A dear friend of mine has a blog that I devour on a weekly basis. I love it because she lays it all on the table with refreshing honesty. Recently she mused about this idea: if you could change one thing about your past, would you?
I'm pretty sure she and I are psychic wonder twins because I had been mulling this very concept in my head all week. While driving my kids to the pediatrician, to football practice, and to kindergarten assessments, I wondered, if I were given the chance to change something big about my life---something that changed everything that came after it---would I do it?
In some ways the question is moot, because it's not an opportunity that presents itself to people outside of movies and books. This is the real world, not the set of Bedford Falls. There isn't a portly middle-aged guardian angel showing me what life would look like without George Bailey in the picture.
Asking if I would like to have a do-over seems kind of silly, like if someone were to ask me, "Do you ever wonder what your life would be like if you didn't have children?" Or "What would your life be like if two of your kids didn't have special needs?" Since I totally do have kids, and since two of them absolutely have special needs, considering the alternative is sort of an exercise in pointlessness.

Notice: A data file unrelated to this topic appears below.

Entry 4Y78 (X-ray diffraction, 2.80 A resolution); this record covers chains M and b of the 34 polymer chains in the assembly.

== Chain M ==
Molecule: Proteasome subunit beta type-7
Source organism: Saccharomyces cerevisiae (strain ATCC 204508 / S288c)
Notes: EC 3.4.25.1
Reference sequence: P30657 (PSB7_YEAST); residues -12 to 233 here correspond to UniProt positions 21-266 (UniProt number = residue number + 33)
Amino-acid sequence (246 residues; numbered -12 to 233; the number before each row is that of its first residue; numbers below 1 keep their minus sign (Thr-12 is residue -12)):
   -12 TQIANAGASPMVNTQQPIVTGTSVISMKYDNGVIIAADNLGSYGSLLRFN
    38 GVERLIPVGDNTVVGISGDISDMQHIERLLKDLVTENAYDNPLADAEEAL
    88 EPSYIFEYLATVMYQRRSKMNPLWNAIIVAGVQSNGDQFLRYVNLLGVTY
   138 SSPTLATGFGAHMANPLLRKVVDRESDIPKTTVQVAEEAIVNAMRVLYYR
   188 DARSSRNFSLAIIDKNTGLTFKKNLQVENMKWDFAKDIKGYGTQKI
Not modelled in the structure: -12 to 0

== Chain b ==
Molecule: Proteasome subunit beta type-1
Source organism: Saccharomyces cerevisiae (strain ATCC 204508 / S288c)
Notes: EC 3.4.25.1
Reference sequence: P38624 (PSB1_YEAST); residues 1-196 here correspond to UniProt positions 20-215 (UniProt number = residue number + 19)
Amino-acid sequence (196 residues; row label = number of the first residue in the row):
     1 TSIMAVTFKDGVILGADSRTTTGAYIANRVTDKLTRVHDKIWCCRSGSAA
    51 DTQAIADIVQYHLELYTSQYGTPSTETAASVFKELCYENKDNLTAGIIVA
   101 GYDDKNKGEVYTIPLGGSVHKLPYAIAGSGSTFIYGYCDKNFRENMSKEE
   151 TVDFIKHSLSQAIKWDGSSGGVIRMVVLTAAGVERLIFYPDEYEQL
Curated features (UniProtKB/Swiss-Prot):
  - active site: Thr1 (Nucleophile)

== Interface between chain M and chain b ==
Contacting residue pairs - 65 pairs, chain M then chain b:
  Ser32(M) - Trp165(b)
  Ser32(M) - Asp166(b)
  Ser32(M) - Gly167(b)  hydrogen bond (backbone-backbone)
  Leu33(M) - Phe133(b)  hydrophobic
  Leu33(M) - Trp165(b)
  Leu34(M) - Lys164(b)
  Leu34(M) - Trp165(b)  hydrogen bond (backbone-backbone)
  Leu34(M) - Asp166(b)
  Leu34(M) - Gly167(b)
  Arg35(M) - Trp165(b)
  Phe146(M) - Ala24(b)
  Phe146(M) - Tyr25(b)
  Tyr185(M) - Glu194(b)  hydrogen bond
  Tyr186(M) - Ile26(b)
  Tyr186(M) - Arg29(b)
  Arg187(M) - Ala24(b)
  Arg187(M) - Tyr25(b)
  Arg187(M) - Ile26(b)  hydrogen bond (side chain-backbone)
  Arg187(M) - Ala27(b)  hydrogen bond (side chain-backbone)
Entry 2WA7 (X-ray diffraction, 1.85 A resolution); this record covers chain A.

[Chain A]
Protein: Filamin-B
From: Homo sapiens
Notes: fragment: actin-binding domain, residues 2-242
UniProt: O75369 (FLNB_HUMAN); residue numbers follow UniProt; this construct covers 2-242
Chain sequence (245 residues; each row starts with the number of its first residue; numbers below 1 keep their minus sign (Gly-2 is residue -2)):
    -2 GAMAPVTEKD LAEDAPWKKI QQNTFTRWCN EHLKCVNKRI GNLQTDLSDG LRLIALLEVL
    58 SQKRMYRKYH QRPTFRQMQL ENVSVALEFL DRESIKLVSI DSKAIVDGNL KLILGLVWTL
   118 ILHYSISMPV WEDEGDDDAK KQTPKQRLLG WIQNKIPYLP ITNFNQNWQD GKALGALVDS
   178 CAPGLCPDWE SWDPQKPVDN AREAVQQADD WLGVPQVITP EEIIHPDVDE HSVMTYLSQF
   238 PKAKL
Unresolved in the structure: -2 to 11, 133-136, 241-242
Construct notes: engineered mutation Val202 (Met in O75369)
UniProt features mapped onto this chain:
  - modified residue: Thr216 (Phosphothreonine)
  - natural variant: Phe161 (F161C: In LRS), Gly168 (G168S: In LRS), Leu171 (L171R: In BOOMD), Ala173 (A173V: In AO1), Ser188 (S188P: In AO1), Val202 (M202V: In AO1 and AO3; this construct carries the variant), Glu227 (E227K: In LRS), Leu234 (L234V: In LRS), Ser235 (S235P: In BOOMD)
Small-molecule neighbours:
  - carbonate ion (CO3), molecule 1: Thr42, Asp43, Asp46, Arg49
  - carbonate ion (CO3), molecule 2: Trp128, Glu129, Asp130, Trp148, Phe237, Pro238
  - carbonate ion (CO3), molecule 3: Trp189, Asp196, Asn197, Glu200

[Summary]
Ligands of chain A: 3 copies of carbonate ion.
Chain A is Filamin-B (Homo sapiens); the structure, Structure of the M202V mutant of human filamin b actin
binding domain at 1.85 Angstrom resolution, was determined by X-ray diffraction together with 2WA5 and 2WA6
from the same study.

(For the record, I have pondered both questions anyway, and the answer to both is this: It would be easier, dummy.)
There are choices I have made which have made my life much harder and way more complicated: like having two children after having a child with a rare syndrome and cognitive delays. This decision wasn't something Jeff or I took lightly. For us, the possibility of having another disabled child was not just a vague, uncomfortable possibility. It was a real possibility. But we pursued it because spiritually and intuitively, we knew that our family was not yet complete.
We had two more sons, post-Jack, and one of them has special needs of his own. The nature of our family has gone from complex and difficult to vastly more complex and difficult.
Pondering the alternative to my current life has reinforced to me why I chose to have more children. I didn't do it because parenting children like mine is easy. I didn't do it because having lots of children is fashionable (four is the new two, said no one ever). I didn't do it because I was hoping for extra farmhands to help out on the family farm. I didn't do it because we were trying for a girl.
I did it because praying and meditating illuminated this as the right path for our family.
I'm on that yellow road, the one less travelled in Frost's iconic poem; my choice was grassy and wanted wear. More than that, it felt right and I took it.
If I could change my decision to have a big, complicated, unusual family, would I? If I knew the ongoing struggles which would figuratively bloody our shins and rub our noses in the mud and literally fill my life with poop and screaming on a daily basis, would I do it again?
My epiphany was this: I would.